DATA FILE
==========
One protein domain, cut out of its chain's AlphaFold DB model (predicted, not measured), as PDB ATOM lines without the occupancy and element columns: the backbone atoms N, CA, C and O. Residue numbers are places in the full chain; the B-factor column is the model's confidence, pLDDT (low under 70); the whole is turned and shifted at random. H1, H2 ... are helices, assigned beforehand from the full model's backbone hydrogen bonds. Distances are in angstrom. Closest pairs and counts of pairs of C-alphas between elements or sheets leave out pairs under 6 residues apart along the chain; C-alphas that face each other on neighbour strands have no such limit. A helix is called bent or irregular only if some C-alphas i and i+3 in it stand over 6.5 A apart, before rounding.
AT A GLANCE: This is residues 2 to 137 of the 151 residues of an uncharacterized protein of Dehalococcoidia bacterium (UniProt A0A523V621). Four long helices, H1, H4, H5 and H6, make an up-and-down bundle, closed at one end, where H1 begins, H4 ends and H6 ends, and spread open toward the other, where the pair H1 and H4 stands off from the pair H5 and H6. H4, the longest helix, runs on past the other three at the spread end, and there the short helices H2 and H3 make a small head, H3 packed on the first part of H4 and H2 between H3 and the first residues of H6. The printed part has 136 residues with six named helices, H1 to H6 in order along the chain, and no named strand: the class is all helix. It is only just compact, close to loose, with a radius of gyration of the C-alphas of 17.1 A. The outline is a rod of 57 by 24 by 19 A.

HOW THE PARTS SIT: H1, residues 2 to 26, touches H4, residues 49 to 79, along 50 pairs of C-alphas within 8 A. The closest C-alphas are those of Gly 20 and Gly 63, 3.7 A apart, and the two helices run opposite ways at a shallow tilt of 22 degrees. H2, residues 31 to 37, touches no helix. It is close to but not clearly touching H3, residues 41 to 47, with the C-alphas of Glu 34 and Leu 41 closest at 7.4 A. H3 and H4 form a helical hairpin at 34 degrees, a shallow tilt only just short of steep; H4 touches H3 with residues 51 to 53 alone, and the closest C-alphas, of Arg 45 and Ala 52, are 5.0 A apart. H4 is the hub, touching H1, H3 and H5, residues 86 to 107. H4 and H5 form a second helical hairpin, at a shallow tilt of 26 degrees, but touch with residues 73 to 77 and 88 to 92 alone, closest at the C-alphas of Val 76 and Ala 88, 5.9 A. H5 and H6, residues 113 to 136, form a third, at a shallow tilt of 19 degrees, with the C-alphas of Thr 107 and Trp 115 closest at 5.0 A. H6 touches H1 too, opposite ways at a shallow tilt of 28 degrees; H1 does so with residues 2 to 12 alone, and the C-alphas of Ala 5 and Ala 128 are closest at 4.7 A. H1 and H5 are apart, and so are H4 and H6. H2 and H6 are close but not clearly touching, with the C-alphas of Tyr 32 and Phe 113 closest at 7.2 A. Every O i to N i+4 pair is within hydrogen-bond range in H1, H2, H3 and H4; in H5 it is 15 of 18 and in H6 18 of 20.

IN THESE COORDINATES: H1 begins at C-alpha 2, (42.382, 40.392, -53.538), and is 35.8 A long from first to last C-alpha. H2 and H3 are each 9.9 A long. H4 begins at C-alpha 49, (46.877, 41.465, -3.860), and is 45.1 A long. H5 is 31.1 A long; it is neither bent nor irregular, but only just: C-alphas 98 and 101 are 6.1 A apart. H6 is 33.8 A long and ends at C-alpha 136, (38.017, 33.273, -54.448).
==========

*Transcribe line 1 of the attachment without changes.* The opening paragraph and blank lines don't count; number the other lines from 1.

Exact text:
AT A GLANCE: This is residues 2 to 137 of the 151 residues of an uncharacterized protein of Dehalococcoidia bacterium (UniProt A0A523V621). Four long helices, H1, H4, H5 and H6, make an up-and-down bundle, closed at one end, where H1 begins, H4 ends and H6 ends, and spread open toward the other, where the pair H1 and H4 stands off from the pair H5 and H6. H4, the longest helix, runs on past the other three at the spread end, and there the short helices H2 and H3 make a small head, H3 packed on the first part of H4 and H2 between H3 and the first residues of H6. The printed part has 136 residues with six named helices, H1 to H6 in order along the chain, and no named strand: the class is all helix. It is only just compact, close to loose, with a radius of gyration of the C-alphas of 17.1 A. The outline is a rod of 57 by 24 by 19 A.